As the bats carry the weight, O's waiting for the pitchers

Through the opening week of the new season, the Orioles have delighted their fans with an offensive cornucopia and a handful of exciting victories over the Tampa Bay Rays and Minnesota Twins, which is just the kind of first impression they were hoping to make after last year's uplifting playoff run.

It was also just what they needed to overshadow what has not exactly been a smooth start for the pitching staff that was primarily responsible for the dynamic 2012 turnaround.


Of course, we're talking about five games here, so it's way too early to draw any hard-and-fast conclusions about either the starting rotation or the bullpen, but it's fair to point out that both have been bailed out by Chris Davis and Co. on a couple of occasions and will enter Sunday's series finale against the Twins with a combined 4.91 ERA.

Last year, the pitchers were more likely to be holding things together while the hitters groped for some offensive continuity. That may soon be the case again, since it's hard to imagine the Orioles piling up runs at this rate forever, but the early results have been mixed and the past two games have revived some old questions about a couple of the team's top young pitchers.


Right-hander Chris Tillman came off the disabled list to make his first start of the season on Saturday night and struggled so badly with his command that he needed 93 pitches to get through 3 2/3 innings. Staked to a quick 2-0 lead, he gave up five runs, but was yanked off the hook when Adam Jones tied the game with a two-run single in the fifth.

Jake Arrieta also struggled to hold down his pitch count in the home opener on Friday and required a similar rescue.

So, the first spin through the starting rotation produced just two quality starts (though Wei-Yin Chen's 5 2/3-inning performance was also solid) and the bullpen allowed seven earned runs through its first 12 innings of work. Even 2012 major league save leader Jim Johnson has looked a little shaky in his three appearances so far, though the first two resulted in saves before he gave up an unearned run in the ninth on Saturday night.

Manager Buck Showalter was asked before the game if there was anybody he was particularly concerned about.

"Publicly, no,'' he said.

Showalter added that he's always concerned about something, but – in the case of the bullpen – he said that the special chemistry that developed last year may have created some unrealistic expectations.

"I think it's very unusual to have that many guys pitching at that high a level last year, where we could pass it around and say 'that's your turn' or 'that's your turn,''' Showalter said. "Obviously, there were some guys we felt a little more comfortable with in certain situations, but to think that's going to happen with a pure blueprint like that? History would tell you that the non-closer parts of the bullpen are pretty volatile. We feel like we have some options to go different ways, but I'm hoping guys fall in line."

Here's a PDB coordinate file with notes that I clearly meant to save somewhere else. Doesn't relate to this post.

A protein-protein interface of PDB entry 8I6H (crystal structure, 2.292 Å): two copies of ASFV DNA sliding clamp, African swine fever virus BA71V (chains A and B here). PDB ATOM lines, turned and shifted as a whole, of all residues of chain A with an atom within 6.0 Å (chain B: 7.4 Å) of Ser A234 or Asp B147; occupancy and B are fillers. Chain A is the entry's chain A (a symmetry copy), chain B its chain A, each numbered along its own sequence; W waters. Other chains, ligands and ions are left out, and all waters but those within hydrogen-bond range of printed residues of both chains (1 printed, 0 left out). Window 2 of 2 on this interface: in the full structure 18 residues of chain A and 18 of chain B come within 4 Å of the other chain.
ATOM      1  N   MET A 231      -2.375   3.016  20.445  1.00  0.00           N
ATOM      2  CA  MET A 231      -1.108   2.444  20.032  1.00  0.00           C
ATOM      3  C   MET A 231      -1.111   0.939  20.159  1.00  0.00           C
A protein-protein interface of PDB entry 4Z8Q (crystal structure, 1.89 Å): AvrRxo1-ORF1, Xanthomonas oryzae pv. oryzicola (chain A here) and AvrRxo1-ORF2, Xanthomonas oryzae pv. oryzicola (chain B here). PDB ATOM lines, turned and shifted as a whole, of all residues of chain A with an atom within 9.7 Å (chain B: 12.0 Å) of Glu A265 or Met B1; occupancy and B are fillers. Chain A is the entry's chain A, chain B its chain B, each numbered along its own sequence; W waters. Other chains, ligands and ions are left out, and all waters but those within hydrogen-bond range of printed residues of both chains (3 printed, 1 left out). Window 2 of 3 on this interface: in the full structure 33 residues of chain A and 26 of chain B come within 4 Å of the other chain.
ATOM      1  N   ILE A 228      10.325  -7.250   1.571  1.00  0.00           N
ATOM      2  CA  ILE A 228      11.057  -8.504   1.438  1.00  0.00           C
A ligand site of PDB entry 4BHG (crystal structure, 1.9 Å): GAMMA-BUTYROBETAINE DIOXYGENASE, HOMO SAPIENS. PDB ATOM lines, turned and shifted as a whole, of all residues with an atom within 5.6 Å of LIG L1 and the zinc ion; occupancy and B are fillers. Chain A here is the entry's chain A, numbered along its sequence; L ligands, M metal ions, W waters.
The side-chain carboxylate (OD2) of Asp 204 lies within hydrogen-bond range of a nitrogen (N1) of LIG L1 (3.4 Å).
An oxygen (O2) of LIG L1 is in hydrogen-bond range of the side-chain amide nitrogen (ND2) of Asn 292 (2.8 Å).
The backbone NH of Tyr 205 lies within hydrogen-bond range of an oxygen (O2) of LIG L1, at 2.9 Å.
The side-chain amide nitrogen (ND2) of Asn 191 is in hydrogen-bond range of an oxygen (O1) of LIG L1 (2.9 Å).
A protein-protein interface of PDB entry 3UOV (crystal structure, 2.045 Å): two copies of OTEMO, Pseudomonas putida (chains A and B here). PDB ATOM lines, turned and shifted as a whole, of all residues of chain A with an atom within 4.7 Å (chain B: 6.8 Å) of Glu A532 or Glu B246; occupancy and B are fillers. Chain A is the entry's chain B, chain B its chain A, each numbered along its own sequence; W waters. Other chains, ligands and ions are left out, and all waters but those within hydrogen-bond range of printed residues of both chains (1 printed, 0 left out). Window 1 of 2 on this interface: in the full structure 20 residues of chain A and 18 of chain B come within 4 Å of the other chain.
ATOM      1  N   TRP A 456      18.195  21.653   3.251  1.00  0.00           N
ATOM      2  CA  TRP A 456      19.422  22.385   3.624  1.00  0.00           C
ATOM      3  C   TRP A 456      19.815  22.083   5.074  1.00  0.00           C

Seems like when Showalter hopes for something, he usually gets it. Rule 5 draftee T.J. McFarland gave him an impressive performance in his major league debut on Saturday night, working 3 1/3 scoreless innings and striking out five while the O's were battling back to spare Tillman a loss. Darren O'Day also held the Twins scoreless in his third appearance of the year before Johnson gave up the decisive run-scoring single to Justin Morneau.


"There's nothing I'm looking at and going 'Wow, that's completely different…we got a problem,'" Showalter said. "I'm not in that mode, but I'm always kind of looking, going 'hmmm, let's see if that continues,' but more positive than the other way."

Catcher Matt Wieters, who sees every pitch close up, doesn't think there is enough of a sample to draw any conclusions about either the starting rotation or the bullpen.

"It's 162 games,'' he said. "You don't build a season on one series or one week. It's built on 162. We've got confidence in all the guys down there that they have the kind of stuff that we need. We know what they can do and they know what they can do. It's just a matter of letting it play out over the whole season."

Read more from columnist Peter Schmuck on his blog, "The Schmuck Stops Here" at and listen when he co-hosts "The Week in Review" at noon Fridays on WBAL (1090 AM) and at